circulation associated with the inner core of the TC is identified as the relative vorticity within a fixed radius around the TC center, which is defined as the minimum in mean sea level pressure. A successive overrelaxation method enables us to compute the rotational wind induced by the relative vorticity . We tested the results for various radii around the TC center and chose a radius of 600 km for which an adequate distinction between the cyclonic inner core circulation and the surrounding flow

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Julia H. Keller, Sarah C. Jones, and Patrick A. Harr

cutoff cyclone east of the Rocky Mountains. The circulation in the narrowed trough and the cutoff was associated with a temperature drop of about 15–20 K in the western parts of the Great Plains between 21 and 25 September 2009, indicating a significant downstream impact of the transitioning storm. Fig . 3. 500-hPa geopotential height (contours, in gpdm) and mean sea level pressure (shaded, in hPa) from the ECMWF IFS analysis for times indicated in each panel during the extratropical transition of (a

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Julia H. Keller, Christian M. Grams, Michael Riemer, Heather M. Archambault, Lance Bosart, James D. Doyle, Jenni L. Evans, Thomas J. Galarneau Jr., Kyle Griffin, Patrick A. Harr, Naoko Kitabatake, Ron McTaggart-Cowan, Florian Pantillon, Julian F. Quinting, Carolyn A. Reynolds, Elizabeth A. Ritchie, Ryan D. Torn, and Fuqing Zhang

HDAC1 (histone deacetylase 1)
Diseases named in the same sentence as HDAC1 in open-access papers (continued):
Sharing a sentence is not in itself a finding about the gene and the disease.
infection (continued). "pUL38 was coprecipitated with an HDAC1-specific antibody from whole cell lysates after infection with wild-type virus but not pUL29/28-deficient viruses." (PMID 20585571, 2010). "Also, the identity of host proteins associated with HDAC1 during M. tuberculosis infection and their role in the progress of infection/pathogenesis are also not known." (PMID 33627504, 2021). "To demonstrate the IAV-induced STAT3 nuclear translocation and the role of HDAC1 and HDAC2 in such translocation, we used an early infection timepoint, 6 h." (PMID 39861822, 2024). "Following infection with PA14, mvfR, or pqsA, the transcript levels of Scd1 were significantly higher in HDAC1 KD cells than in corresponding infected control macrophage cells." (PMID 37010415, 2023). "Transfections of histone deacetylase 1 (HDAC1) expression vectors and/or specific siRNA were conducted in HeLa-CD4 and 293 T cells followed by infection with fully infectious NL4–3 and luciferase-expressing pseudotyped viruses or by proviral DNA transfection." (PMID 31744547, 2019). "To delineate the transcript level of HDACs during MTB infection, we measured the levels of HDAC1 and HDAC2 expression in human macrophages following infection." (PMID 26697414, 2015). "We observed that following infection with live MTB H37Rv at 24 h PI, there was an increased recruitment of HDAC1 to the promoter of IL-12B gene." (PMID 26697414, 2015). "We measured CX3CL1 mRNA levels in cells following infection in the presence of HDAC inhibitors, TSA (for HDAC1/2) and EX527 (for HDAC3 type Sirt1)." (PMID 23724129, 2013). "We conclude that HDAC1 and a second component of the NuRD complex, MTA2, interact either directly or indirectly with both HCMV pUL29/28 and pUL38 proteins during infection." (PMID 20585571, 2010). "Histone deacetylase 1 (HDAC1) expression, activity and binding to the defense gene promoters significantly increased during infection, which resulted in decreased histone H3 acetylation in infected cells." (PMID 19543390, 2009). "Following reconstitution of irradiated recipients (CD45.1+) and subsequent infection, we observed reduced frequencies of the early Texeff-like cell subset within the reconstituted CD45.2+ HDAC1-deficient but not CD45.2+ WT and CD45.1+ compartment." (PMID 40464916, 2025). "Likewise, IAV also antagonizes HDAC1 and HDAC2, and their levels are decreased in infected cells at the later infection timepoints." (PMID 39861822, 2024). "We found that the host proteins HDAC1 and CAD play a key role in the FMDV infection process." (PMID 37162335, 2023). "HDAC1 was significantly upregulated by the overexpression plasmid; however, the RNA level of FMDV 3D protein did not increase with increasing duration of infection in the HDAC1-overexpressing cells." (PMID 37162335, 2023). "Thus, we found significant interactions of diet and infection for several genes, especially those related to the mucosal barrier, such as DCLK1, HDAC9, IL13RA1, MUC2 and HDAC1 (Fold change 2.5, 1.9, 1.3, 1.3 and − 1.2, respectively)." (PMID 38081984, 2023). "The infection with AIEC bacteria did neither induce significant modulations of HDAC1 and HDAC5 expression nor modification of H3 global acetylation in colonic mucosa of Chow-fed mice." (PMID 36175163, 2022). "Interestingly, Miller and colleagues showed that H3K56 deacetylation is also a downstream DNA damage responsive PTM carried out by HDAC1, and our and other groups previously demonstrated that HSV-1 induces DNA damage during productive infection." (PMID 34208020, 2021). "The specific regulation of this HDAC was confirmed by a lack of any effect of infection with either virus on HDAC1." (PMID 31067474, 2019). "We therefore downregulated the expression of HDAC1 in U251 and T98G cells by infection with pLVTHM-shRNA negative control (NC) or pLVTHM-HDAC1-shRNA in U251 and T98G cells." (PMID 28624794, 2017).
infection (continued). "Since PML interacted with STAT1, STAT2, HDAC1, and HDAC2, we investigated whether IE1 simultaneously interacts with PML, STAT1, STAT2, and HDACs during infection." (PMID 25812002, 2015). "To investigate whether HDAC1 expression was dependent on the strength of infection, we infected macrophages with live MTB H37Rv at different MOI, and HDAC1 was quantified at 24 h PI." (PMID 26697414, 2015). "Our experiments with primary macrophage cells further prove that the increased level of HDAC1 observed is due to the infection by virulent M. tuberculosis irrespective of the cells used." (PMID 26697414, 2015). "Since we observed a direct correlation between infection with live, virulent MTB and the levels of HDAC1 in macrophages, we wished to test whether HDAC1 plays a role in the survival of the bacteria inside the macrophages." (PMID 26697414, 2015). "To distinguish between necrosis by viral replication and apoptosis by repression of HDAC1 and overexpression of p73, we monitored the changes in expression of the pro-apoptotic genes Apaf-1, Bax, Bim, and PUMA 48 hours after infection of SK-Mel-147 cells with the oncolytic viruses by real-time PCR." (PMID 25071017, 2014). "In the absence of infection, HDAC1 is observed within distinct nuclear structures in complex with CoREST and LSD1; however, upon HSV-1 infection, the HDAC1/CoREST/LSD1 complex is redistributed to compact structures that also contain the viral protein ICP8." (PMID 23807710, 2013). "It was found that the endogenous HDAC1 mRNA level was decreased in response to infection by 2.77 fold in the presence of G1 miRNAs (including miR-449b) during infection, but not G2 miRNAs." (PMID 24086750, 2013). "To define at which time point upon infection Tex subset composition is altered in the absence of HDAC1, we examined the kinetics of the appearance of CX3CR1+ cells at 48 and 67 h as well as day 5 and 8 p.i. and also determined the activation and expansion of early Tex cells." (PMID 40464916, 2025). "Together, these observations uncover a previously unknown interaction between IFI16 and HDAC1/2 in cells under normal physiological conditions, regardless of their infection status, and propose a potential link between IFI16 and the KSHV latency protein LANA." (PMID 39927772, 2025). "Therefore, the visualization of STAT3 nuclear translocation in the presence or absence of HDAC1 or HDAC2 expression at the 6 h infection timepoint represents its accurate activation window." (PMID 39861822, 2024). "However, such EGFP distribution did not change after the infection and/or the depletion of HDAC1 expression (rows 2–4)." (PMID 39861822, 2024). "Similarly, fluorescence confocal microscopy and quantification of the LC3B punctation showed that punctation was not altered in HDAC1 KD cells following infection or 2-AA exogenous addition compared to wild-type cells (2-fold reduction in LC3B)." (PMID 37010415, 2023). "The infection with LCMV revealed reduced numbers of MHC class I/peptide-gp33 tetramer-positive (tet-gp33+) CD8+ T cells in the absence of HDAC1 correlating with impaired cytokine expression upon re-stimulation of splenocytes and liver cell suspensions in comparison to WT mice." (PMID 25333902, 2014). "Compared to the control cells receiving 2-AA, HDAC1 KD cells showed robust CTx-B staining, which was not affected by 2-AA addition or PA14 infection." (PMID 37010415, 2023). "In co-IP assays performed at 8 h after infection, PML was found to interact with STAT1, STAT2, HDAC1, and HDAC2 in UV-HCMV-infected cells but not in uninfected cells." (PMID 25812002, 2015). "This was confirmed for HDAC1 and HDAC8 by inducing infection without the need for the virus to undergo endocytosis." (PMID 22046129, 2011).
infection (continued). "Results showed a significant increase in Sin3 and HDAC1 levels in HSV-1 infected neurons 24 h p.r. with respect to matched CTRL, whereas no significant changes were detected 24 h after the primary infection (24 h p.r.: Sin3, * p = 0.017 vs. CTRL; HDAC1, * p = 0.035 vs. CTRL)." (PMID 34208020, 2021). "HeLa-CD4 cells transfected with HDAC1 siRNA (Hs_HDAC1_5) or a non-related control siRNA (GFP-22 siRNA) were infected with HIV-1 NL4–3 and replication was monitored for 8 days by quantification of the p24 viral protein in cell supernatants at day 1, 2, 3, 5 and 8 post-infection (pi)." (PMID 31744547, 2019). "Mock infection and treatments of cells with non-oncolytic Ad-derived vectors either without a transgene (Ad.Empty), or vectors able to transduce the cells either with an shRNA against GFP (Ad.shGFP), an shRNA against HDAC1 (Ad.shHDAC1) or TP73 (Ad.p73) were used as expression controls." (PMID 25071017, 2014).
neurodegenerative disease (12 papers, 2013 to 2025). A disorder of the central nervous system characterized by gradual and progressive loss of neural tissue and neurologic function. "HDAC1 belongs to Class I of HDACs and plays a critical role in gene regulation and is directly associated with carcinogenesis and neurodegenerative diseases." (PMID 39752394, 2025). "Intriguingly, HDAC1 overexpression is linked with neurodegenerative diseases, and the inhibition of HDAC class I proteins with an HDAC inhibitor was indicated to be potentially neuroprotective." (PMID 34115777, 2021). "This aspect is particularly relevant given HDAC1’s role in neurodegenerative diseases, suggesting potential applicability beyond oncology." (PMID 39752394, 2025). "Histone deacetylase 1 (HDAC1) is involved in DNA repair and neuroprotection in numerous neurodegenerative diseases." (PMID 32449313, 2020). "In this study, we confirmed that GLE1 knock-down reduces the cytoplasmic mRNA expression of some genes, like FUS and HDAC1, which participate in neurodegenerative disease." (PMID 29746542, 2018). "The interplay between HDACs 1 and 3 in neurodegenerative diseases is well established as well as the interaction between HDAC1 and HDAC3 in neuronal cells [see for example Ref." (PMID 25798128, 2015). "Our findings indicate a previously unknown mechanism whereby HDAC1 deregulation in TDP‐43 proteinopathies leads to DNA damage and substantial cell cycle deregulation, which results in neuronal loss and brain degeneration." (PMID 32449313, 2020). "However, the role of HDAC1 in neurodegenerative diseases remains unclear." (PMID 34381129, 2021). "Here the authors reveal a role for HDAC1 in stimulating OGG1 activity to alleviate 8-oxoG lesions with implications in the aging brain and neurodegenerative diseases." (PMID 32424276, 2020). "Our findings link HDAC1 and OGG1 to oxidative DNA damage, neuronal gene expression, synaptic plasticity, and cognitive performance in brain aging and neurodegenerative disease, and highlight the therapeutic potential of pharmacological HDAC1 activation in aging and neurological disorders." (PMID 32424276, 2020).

-hPa waveguide as red contour separating high PV air (>3 PVU; orange shading) from lower PV air (<3 PVU; unshaded). Midlevel baroclinic zone as blue tilted surface. Trajectories of rapidly ascending air parcels as blue–red–blue lines, reflecting the diabatic PV modification of the parcels from low to high to low PVU, respectively. Mean sea level pressure (gray contours; every 8 hPa) and equivalent potential temperature (violet contours; 320 and 330 K) are indicated in the lower panel. [Figure 11a

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Olivia Martius and Heini Wernli

.g., sea surface temperatures) on the synoptic variability. In the literature, a distinction is often made between two types of upper-level jet streams: eddy-driven jets and subtropical jets (e.g., Reiter and Whitney 1969 ; Lee and Kim 2003 ). Koch et al. (2006) proposed an alternative jet stream typology with two categories of shallow and deep jets based on the depth of the baroclinic zone associated with the jet. Eddy-driven (“deep”) jets are sustained primarily by baroclinic eddies and they can

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Andreas Schäfler, Andreas Dörnbrack, Christoph Kiemle, Stephan Rahm, and Martin Wirth

vertical levels in the region with maximum transport defined as qυ h > 85 g kg −1 m s −1 (see bold line in Fig. 7 ). In the composed trajectories, the aircraft measurements appear from 38.5 to 41.5 h, as indicated by the gray bar in Fig. 8 . The color grading of the trajectories represents the increasing initial altitude on the cross section at the start time. Generally, the air masses originated from three different geographical regions: one located over the Mediterranean, another over the